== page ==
In a world that’s constantly being rocked by political uncertainty and gloomy economic forecasts, funding for the arts, whether public or private, inevitably crops up.
During times of economic growth, full employment and corporate profits, arts funding and business support for the arts is a certainty. But when boom turns to bust, the withdrawal of funding for the arts is just as certain.
Many would argue that it’s one thing to have a thriving arts scene that signifies society’s economic upwards progression. During times of recession, they would argue that arts funding is simply a waste of much needed funds into an unimportant area of the economy. After all, so the argument goes, the arts sector’s contribution to the national economy either in terms of revenue-generation or employment is miniscule.
So, the bigger question is then: what is the purpose of the arts in society? Do the arts serve any role in community, economic or nation-building? Is, for example, public or corporate funding for modern dance justified when budgets for much needed community services are being slashed and companies are retrenching wage earners by the thousands?
The countervailing argument is that the arts are never just for art’s sake. The arts (and artists) can serve as scribe, historian, oracle, judge, guardian and the voice of society. Not only does it serve our need to create, it serves as a rich and diverse source of inspiration for all of us.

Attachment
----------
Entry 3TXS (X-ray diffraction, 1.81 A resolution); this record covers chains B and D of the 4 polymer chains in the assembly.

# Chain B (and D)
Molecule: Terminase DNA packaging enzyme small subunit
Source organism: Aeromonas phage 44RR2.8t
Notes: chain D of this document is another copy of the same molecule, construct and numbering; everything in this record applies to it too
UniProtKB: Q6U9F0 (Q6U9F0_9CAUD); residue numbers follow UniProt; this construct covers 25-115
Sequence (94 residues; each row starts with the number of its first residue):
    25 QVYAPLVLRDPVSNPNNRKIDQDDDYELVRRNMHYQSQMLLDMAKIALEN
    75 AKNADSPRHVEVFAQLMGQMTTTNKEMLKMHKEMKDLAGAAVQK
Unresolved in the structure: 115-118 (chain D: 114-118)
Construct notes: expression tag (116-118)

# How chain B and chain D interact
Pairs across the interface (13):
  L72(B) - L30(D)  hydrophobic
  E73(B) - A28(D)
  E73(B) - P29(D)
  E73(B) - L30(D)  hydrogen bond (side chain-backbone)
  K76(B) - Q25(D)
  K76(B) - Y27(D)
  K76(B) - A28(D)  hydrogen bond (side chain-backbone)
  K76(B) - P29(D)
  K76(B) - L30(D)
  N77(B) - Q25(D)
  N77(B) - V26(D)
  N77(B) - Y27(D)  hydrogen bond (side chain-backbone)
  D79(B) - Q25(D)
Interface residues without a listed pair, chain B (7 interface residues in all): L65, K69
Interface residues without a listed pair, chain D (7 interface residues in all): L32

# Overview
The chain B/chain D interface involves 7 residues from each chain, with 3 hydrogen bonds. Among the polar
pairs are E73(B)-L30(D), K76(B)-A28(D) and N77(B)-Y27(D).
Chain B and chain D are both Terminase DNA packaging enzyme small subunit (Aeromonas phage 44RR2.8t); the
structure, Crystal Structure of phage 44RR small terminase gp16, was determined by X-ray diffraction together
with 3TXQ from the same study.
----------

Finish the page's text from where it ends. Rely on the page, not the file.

More importantly, as a society, our ability for creation and creativity is not limited to the arts but extends to all aspects of economic life. Failure to a forge a progressive, creative and dynamic arts scene will surely be reflected in other aspects of our lives and activities. In short, the arts on its own may never be lucrative, but that same will and power to create and innovate must surely contribute to the bottom line.
Let’s forget the usual trite arguments for the arts and what it represent such as “Art brings beauty into our world” or “Art allows for the expression of truth and beliefs”. One definitive argument for the arts is to be found from an unusual source: the late Steve Jobs. He had this to say:
“It is in Apple’s DNA that technology alone is not enough—it’s technology married with liberal arts, married with the humanities, that yields us the results that make our heart sing.”
Photo credit: Flickr user noahwesley